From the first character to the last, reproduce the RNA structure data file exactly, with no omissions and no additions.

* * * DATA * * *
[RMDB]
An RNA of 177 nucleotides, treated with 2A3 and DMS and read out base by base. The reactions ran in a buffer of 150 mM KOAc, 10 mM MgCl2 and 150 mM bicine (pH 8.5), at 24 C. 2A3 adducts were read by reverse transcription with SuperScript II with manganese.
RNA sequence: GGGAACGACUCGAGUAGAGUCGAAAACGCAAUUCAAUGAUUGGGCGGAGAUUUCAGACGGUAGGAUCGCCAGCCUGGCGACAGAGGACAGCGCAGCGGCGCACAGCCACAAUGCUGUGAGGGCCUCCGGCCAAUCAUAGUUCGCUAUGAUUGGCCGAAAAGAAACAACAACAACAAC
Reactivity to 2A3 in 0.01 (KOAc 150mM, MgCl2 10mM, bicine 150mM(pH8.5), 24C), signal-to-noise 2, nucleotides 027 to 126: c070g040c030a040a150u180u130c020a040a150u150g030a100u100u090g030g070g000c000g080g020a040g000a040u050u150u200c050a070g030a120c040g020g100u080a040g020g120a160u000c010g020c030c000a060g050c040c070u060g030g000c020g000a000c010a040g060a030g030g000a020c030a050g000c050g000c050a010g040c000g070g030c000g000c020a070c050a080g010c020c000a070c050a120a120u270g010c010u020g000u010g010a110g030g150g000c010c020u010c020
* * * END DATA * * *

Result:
[RMDB]
An RNA of 177 nucleotides, treated with 2A3 and DMS and read out base by base. The reactions ran in a buffer of 150 mM KOAc, 10 mM MgCl2 and 150 mM bicine (pH 8.5), at 24 C. 2A3 adducts were read by reverse transcription with SuperScript II with manganese.
RNA sequence: GGGAACGACUCGAGUAGAGUCGAAAACGCAAUUCAAUGAUUGGGCGGAGAUUUCAGACGGUAGGAUCGCCAGCCUGGCGACAGAGGACAGCGCAGCGGCGCACAGCCACAAUGCUGUGAGGGCCUCCGGCCAAUCAUAGUUCGCUAUGAUUGGCCGAAAAGAAACAACAACAACAAC
Reactivity to 2A3 in 0.01 (KOAc 150mM, MgCl2 10mM, bicine 150mM(pH8.5), 24C), signal-to-noise 2, nucleotides 027 to 126: c070g040c030a040a150u180u130c020a040a150u150g030a100u100u090g030g070g000c000g080g020a040g000a040u050u150u200c050a070g030a120c040g020g100u080a040g020g120a160u000c010g020c030c000a060g050c040c070u060g030g000c020g000a000c010a040g060a030g030g000a020c030a050g000c050g000c050a010g040c000g070g030c000g000c020a070c050a080g010c020c000a070c050a120a120u270g010c010u020g000u010g010a110g030g150g000c010c020u010c020